Second, lifelong celibacy is a valid option for Christians, even though it generally wasn’t for the ancient Israelites.
Third, the definition of family has changed for Christians.
Jesus was preaching to a crowd when his mother and brothers showed up, asking to speak with him. He responded by saying, “Who is my mother, and who are my brothers?” Jesus pointed to his disciples and said, “Here are my mother and my brothers. For whoever does the will of my Father in heaven is my brother and sister and mother” (Matthew 12:46–50).
That shift in understanding is reflected when we call one another a “brother in Christ” or a “sister in Christ.” Relationships in Christ are more enduring even than bonds between biological family members. Jesus emphasized that the bonds shared by spouses and members of biological families are temporary because they will not exist in eternity.
“The people of this age marry and are given in marriage,” Jesus said. “But those who are considered worthy of taking part in the age to come and in the resurrection from the dead will neither marry nor be given in marriage, and they can no longer die; for they are like the angels. They are God’s children, since they are children of the resurrection” (Luke 20:34–36).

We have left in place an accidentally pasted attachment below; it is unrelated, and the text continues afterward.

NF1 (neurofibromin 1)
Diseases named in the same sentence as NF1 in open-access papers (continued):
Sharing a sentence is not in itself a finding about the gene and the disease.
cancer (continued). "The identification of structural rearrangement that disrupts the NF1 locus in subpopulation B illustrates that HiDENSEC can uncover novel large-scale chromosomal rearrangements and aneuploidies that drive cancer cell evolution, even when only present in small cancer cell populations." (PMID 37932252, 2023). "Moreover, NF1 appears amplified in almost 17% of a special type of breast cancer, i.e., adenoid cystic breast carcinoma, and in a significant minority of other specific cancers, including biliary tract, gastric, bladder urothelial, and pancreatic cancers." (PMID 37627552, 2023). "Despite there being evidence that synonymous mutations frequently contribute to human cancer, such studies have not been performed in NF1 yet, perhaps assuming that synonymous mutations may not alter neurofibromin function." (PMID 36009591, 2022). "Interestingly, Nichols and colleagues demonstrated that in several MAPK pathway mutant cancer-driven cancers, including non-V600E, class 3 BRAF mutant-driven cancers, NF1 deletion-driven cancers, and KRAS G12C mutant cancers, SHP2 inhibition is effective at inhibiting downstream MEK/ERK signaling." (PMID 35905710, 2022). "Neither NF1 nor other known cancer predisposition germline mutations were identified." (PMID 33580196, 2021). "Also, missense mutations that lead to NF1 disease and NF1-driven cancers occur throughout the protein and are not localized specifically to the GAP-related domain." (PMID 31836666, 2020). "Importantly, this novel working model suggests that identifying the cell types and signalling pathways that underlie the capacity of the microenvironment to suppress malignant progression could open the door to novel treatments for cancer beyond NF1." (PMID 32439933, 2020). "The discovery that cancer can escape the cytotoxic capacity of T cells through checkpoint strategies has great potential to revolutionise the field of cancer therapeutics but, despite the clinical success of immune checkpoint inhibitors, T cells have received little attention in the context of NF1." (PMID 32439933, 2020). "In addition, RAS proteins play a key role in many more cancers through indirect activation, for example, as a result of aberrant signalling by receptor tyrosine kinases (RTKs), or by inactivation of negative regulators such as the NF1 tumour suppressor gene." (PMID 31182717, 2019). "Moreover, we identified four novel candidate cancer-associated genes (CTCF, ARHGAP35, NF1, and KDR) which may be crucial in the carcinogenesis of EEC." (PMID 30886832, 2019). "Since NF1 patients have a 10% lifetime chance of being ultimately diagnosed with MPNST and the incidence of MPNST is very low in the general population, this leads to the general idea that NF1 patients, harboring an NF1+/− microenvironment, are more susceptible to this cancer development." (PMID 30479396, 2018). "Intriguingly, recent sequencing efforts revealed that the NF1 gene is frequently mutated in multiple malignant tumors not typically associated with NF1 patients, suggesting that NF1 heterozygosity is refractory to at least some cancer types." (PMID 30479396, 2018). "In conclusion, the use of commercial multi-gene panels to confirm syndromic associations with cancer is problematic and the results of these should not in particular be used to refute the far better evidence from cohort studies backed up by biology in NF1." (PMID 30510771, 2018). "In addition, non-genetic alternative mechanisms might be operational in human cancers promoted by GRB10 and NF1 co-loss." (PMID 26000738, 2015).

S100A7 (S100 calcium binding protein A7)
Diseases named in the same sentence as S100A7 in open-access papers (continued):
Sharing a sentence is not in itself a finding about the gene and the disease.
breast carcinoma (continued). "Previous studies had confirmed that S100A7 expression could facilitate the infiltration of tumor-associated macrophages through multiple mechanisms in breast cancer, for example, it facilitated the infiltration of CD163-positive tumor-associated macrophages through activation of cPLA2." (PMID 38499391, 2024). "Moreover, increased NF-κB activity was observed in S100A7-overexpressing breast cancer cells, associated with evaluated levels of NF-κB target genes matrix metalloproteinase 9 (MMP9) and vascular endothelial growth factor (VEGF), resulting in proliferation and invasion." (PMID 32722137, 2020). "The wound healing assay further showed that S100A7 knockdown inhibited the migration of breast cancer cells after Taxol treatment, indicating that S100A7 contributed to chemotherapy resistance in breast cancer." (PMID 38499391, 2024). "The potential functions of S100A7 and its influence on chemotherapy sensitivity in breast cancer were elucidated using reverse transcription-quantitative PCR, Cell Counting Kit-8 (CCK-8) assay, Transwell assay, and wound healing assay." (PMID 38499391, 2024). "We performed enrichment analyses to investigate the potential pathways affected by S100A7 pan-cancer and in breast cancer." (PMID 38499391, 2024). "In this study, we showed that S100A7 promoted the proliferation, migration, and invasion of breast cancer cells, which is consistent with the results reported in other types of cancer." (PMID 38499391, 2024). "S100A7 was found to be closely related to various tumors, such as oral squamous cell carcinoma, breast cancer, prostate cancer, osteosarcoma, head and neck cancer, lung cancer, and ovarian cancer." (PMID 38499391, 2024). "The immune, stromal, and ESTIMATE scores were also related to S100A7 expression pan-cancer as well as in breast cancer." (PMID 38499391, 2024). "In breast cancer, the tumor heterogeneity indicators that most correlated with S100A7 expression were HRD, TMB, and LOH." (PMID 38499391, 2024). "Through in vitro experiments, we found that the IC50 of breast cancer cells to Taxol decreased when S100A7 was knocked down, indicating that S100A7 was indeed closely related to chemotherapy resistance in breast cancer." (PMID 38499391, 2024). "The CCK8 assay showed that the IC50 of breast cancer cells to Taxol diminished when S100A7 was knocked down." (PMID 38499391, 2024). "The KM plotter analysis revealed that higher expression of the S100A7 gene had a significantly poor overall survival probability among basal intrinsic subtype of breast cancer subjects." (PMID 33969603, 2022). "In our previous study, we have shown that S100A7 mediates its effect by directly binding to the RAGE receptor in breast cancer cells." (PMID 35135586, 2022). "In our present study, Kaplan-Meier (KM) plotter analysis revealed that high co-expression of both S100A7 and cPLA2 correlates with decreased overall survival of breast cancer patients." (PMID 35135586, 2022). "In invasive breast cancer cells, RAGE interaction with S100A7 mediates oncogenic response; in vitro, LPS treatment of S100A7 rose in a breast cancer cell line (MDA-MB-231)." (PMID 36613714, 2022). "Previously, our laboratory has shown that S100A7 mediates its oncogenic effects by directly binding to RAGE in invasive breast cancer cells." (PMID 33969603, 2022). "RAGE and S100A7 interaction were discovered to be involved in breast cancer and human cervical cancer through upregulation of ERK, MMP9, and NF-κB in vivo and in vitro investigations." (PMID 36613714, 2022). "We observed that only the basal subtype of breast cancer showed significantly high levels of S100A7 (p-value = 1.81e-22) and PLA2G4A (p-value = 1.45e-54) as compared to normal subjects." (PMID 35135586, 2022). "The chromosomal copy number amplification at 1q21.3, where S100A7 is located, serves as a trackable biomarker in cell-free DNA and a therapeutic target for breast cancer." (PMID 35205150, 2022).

The New Testament’s focus on personal faith rather than procreation has another important consequence: Even a celibate person can become a spiritual parent by bringing others to faith in Christ. Isaiah foreshadowed this development: “ ‘Sing, barren woman, you who never bore a child; burst into song, shout for joy, you who were never in labor; because more are the children of the desolate woman than of her who has a husband,’ says the Lord” (Isaiah 54:1).
So, too, eunuchs now have reason to rejoice. Isaiah quoted God as saying, “To the eunuchs who keep my Sabbaths, who choose what pleases me and hold fast to my covenant—to them I will give within my temple and its walls a memorial and a name better than sons and daughters” (Isaiah 56:4–5). In Christ, that prophecy is fulfilled. The first Gentile convert to the faith was likely none other than an Ethiopian eunuch (see Acts 8:26–39).